• Owain Gwynedd, Prince of Gwynedd (d. November 1170), married Cristina ferch Gronw ap Owain ap Edwin
  • Rhodri ab Owain Gwynedd, Lord of Anglesey (d.1195), married Annest ferch Rhys ap Gruffudd
  • Thomas ap Rhodri ab Owain Gwynedd, married Annest ferch Einion ap Seisyllt
  • Caradog ap Tomas, married Efa ferch Gwyn ap Gruffudd ap Beli
  • Gruffudd ap Caradog, married Lleuca ferch Llywarch Fychan ap Llywarch
  • Dafydd ap Gruffudd of Rhos, married Efa ferch Gruffudd Fychan
  • Hywel ap Dafydd, married Efa ferch Evan ap Hywel ap Maredudd
  • Maredudd ap Hywell (d. after 1353), married Morfydd verch Ieuan ap Dafydd ap Trahaern Goch
  • Robert ap Maredudd, married Angharad ferch Dafydd ap Llywelyn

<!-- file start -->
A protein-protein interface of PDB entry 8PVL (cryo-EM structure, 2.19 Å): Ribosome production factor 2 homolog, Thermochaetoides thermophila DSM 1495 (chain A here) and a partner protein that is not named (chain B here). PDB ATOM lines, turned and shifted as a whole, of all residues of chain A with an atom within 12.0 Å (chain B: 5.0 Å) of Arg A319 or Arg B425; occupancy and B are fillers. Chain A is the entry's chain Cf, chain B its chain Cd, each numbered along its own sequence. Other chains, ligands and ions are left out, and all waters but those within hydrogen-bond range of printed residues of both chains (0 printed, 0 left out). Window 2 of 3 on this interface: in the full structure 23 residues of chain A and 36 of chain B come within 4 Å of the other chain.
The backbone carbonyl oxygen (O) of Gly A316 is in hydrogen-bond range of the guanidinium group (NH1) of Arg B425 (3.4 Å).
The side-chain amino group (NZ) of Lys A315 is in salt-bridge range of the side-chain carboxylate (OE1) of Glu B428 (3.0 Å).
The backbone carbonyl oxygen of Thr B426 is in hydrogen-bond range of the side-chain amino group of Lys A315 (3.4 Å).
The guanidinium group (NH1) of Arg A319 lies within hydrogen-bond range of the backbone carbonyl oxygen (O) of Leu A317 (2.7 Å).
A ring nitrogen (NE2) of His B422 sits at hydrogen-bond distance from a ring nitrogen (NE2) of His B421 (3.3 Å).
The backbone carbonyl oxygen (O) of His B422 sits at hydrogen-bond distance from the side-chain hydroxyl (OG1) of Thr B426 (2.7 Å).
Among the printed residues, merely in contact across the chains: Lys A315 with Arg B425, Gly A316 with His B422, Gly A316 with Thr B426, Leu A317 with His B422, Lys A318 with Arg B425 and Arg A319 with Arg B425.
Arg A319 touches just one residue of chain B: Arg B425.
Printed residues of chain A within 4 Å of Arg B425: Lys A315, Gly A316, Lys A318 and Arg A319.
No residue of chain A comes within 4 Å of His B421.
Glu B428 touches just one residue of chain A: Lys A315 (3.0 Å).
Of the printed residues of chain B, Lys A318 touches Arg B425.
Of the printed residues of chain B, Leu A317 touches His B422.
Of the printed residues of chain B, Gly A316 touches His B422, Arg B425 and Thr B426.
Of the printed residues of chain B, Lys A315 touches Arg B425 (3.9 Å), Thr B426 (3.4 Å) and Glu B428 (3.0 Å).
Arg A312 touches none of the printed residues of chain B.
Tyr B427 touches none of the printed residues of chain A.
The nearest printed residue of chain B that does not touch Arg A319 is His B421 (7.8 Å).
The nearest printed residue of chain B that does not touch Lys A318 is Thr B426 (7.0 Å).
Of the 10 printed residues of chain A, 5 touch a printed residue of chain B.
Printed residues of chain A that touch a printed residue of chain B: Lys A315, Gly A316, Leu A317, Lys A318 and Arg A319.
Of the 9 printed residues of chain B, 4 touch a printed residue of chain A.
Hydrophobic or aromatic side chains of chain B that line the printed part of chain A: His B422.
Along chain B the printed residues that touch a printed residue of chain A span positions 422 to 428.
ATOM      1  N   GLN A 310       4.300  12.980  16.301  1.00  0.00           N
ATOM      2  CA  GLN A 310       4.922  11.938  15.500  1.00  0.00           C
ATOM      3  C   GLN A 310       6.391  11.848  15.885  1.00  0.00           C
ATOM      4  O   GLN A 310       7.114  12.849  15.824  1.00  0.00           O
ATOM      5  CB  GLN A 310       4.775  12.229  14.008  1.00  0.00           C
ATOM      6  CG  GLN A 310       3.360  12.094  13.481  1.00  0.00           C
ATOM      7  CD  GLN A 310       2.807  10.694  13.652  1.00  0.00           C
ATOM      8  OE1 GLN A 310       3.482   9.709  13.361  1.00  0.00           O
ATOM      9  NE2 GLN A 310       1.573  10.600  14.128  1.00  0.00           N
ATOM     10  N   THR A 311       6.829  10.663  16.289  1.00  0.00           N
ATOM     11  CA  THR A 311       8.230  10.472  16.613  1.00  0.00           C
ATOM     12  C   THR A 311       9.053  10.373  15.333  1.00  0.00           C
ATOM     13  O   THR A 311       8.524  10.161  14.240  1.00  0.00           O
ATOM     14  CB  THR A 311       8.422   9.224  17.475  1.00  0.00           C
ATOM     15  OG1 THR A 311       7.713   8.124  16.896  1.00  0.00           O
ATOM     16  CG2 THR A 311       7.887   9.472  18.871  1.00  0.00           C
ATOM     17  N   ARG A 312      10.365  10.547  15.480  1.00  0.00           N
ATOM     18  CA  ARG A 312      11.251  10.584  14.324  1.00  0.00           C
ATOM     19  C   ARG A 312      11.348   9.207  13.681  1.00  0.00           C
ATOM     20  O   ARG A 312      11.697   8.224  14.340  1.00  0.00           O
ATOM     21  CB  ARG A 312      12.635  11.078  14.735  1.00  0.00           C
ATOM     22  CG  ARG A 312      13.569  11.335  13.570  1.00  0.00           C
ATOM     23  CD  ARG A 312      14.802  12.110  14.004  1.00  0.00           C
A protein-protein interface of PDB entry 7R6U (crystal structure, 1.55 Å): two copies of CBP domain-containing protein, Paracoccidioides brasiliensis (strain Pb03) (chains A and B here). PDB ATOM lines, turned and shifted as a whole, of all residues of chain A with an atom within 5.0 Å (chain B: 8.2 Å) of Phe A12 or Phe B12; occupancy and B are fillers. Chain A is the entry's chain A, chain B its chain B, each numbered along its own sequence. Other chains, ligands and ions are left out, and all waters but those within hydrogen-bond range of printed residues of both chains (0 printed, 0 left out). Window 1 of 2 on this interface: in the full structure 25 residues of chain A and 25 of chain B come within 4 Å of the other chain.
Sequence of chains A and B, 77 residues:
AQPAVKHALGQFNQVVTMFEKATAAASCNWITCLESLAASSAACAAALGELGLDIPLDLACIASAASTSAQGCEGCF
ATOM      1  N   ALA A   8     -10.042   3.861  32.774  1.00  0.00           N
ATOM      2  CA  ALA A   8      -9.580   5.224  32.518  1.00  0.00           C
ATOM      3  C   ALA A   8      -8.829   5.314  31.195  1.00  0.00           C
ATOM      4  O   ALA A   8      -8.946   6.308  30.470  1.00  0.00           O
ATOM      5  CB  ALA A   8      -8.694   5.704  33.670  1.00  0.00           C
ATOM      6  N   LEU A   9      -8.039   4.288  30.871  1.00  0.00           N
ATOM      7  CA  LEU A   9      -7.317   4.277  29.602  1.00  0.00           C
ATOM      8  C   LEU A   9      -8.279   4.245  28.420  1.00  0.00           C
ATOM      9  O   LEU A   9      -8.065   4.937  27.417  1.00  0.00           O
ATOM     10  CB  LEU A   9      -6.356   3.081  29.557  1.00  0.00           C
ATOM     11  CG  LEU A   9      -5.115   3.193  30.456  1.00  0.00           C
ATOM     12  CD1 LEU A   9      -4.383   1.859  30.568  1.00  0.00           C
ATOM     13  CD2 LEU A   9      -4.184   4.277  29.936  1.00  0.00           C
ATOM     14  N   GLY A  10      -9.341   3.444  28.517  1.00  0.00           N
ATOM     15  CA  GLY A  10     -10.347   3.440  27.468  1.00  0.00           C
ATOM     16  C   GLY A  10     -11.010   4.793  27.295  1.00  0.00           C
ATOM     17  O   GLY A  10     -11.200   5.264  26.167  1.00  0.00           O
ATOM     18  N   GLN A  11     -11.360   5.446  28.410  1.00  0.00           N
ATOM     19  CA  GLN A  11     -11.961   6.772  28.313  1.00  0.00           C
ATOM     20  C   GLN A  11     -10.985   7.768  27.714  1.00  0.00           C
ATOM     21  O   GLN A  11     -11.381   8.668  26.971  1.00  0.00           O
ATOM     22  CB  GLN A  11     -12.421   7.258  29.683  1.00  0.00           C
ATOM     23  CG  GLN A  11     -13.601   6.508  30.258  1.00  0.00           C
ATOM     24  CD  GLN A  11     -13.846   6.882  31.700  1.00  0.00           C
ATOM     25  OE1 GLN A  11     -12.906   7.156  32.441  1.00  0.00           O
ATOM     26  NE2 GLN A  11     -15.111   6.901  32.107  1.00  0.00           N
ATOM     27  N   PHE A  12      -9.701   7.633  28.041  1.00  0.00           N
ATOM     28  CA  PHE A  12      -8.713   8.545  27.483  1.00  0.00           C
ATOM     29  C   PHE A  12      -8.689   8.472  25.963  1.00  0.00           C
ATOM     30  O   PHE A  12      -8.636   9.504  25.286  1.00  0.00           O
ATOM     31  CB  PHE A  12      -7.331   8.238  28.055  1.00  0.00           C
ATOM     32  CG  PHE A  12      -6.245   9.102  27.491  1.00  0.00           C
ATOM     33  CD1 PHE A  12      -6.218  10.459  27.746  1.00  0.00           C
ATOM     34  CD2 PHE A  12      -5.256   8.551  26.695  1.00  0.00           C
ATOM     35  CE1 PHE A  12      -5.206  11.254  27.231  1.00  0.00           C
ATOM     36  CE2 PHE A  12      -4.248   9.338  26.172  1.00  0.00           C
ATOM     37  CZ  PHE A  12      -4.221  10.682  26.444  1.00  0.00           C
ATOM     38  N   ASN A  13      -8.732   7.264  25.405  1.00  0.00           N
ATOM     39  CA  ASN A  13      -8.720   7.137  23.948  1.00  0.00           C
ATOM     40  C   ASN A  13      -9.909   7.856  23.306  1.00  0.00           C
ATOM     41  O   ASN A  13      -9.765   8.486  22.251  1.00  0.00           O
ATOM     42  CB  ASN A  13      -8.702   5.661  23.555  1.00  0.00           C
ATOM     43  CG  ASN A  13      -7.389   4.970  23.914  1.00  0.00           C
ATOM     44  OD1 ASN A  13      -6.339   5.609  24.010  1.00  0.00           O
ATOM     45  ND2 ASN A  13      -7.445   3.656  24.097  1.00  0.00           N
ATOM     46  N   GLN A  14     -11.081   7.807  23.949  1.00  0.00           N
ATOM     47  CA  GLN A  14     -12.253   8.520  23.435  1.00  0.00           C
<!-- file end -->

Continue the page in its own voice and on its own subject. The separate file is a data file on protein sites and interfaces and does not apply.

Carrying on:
• Ifan ap Robert (b. 1438, d. 1469), married Catherine ferch Rhys ap Hywel Fychan
  • Maredudd ap Ifan (Ieuan) ap Robert (b. c. 1459, d. 18 March 1525), married Ales ferch William Gruffudd ap Robin
  • John "Wynn" ap Maredudd (d. 9 July 1559), married Ellen Lloyd ferch Morys ap John
  • Morys Wynn ap John (d.1580), married (1) Jane Bulkeley; (2) Ann Grevill; and (3) Katherine of Berain
  • Sir John Wynn ap Morys of Gwydir, later Sir John Wynn, 1st Baronet


At Llanrwst Wynn founded a hospital and endowed a school, now Ysgol Dyffryn Conwy. His estate of Gwydir came to Robert Bertie, first Duke of Ancaster, in the 17th century, by his marriage with the heiress of the Wynns. On the death of the last duke in 1779, Gwydir was inherited by his sister Priscilla, Baronness Willoughby de Eresby in her own right, whose husband was created Baron Gwydyr.[1]

Sion Rickard acting as Sir John Wynn at the Llanrwst Almshouse Festival 2010.